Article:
The qualities I appreciate the most about Cleveland Scene Magazine are on full display in this week’s cover story about the sad state of Cleveland sports talk radio; aggressive style, civic responsibility, and swear words.
Civic responsibility may seem heavy-handed for praise about a column excoriating sports talk radio stations, but for a citizenry who is more concerned about tailgating than the 2016 Republican National Convention coming to town, opening some eyes about what we listen to all day seems pretty important. We are, after all, the sum of our experiences.
My initial takeaway from Daniel McGraw‘s feature is I wish the column were more aggressive. There could have been a real bloodletting today, but, in fairness to Scene and McGraw, I understand why there wasn’t. Let’s take a walk.
However well documented the issues with Cleveland sports talk radio are to informed listeners, what ran in Scene today is going to be informative for a lot of the people who are still in the dedicated listening demographics the article talks about.
I asked friend and radio veteran Tony Mazur what he thought of the Scene piece, and his reply is a perfect example of the intricacies of demographics.
For many of us who are either in radio, are passionate about radio, or just casually listen to it, the Scene piece broke no new ground. It just kinda confirmed what many of us already surmised.
Sports radio in 2015 is, to be honest, all bullshit. It’s 4-5 hours of time filler with very little opinion or entertainment. The average 4-hour sports show includes multiple guests who provide little to no value to the program. That’s mainly because radio hosts are pretty lazy and don’t put enough effort into their product. What’s the point of having Dave McGillicutty from Pro Football Twaddle to talk about the Jacksonville Jaguars in Cleveland? Who the hell cares?
But it’s not all just on the hosts and producers. Management does force round-the-clock football chatter on the hosts. “Why aren’t you talking Browns now? Don’t you realize we’re the home of the Browns?” This comes from program directors who’ve never hosted shows before, yet think they can tell long-time sports talkers how to structure a show. They’re the same folks who decided, like, four years ago that baseball talk on the radio is stale and boring. ~ Tony Mazur
Tony isn’t lying. There are some great hosts in town – Hell, I’ve been trying to buy Ken Carman a beer for a year now – but what’s happened to the bulk of sports radio is bullshit. Here’s why.
Not only are ratings somehow impossible to track in the digital era – they shouldn’t be, by the way, but we’re talking about radio compounds with rooms full of audio equipment who can’t even manage to have an iTunes feed for their after-air podcasts – but the segments of the ratings are just as worthless. I’m a 25 to 54 male, I listen to less than two hours of sports talk on the Cleveland airwaves per day, and yet I feel heavily invested in the quality of sports talk in this town. I care. I want it to be great. I talk to people about radio, I make it a point every month or so to make sure I’ve listened to a show I haven’t heard in a while, and I get involved in more conversations publicly about radio than is probably healthy for a person.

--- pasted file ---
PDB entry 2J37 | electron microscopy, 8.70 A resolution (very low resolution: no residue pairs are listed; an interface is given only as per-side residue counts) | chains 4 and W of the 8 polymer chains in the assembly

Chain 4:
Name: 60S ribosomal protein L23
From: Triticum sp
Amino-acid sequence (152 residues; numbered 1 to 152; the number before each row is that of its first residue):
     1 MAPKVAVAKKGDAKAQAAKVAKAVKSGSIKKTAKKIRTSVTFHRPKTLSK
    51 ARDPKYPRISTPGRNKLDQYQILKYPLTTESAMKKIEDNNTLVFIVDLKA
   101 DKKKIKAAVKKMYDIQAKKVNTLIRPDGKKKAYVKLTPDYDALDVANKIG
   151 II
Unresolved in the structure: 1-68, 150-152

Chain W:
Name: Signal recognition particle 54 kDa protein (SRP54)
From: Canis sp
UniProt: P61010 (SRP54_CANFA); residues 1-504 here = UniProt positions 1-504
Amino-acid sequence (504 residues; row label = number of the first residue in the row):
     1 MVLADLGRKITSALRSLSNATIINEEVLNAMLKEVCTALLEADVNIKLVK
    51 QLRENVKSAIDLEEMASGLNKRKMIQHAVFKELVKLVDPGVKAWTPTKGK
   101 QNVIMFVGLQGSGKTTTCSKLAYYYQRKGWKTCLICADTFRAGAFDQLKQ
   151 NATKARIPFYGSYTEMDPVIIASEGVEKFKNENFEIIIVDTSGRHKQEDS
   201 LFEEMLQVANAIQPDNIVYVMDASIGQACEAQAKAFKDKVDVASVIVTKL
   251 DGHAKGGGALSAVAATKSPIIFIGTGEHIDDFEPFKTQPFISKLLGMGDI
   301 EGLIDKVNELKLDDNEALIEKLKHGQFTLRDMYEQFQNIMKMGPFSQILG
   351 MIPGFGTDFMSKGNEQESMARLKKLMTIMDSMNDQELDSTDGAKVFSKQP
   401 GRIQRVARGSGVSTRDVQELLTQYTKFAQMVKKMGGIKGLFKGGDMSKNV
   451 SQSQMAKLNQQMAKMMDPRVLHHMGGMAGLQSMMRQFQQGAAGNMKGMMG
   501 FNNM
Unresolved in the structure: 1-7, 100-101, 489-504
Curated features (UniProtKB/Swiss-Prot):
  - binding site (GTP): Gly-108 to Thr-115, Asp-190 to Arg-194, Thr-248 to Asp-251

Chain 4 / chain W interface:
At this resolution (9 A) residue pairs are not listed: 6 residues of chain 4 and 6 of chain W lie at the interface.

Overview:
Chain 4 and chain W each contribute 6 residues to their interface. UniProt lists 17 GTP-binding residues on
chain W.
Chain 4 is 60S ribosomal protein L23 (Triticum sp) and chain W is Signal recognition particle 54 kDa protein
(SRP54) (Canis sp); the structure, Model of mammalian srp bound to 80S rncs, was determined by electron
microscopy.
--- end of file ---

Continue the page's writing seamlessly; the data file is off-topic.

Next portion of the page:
And yet, when I go out into the world later today and talk about this Scene column, I already know the reaction I’m going to get.
“I didn’t agree. I like The Really Big Show. Rizzo is the only guy in town who really sticks up for Cleveland.” ~ Old Guy at Work
“Cleveland Browns Daily is great. I like hearing from so many players. I didn’t even know that show was owned by the Browns.” ~ Guy Who Owns More Browns Jerseys Than Ties
I can predict those reactions with confidence because I’ve heard them before. I hear them all the time. What McGraw was up against with that column is there are still many more of them than there are of us. So, when Tony says that piece didn’t break any new ground, he’s right. It didn’t break ground for our portion of the demo, but I know for sure it did for the other group. That’s not a criticism of McGraw or Scene, either. Sure, I was hoping for a trail of destruction from the studios, through the halls, and all the way to the fancy offices. I wanted to see the sins of pandering to the lowest common denominator laid bare. I wanted all the budget crunching moves made by CBS Radio recently to be hung on the line for all to see. But I get it.
The reason I’m such a big fan of Scene regarding this feature, even though I wanted to see more, is that it makes evident where the publication’s ears are, and that’s much more important than where they choose to point their loud speaker on any given day. We’re filling – and creating – this void with great independent writing and podcasts. These are the things podcasters are avoiding when crafting shows that are infinitely more interesting and worthwhile than what McGraw is describing. The people and practices that the blossoming Cleveland community of independent media have been complaining about for years are being talked about somewhere with a much louder loudspeaker today.
Remember, when all else fails, subscribe to podcasts. Go follow established pods like the WFNY Podcast, Tribe Time Now, and Scene’s podcasts. And, find startups like What are we doing in Cleveland. That will get your feet wet. Then, by the time you’re feeling good, I’ll have my new show ready for consumption.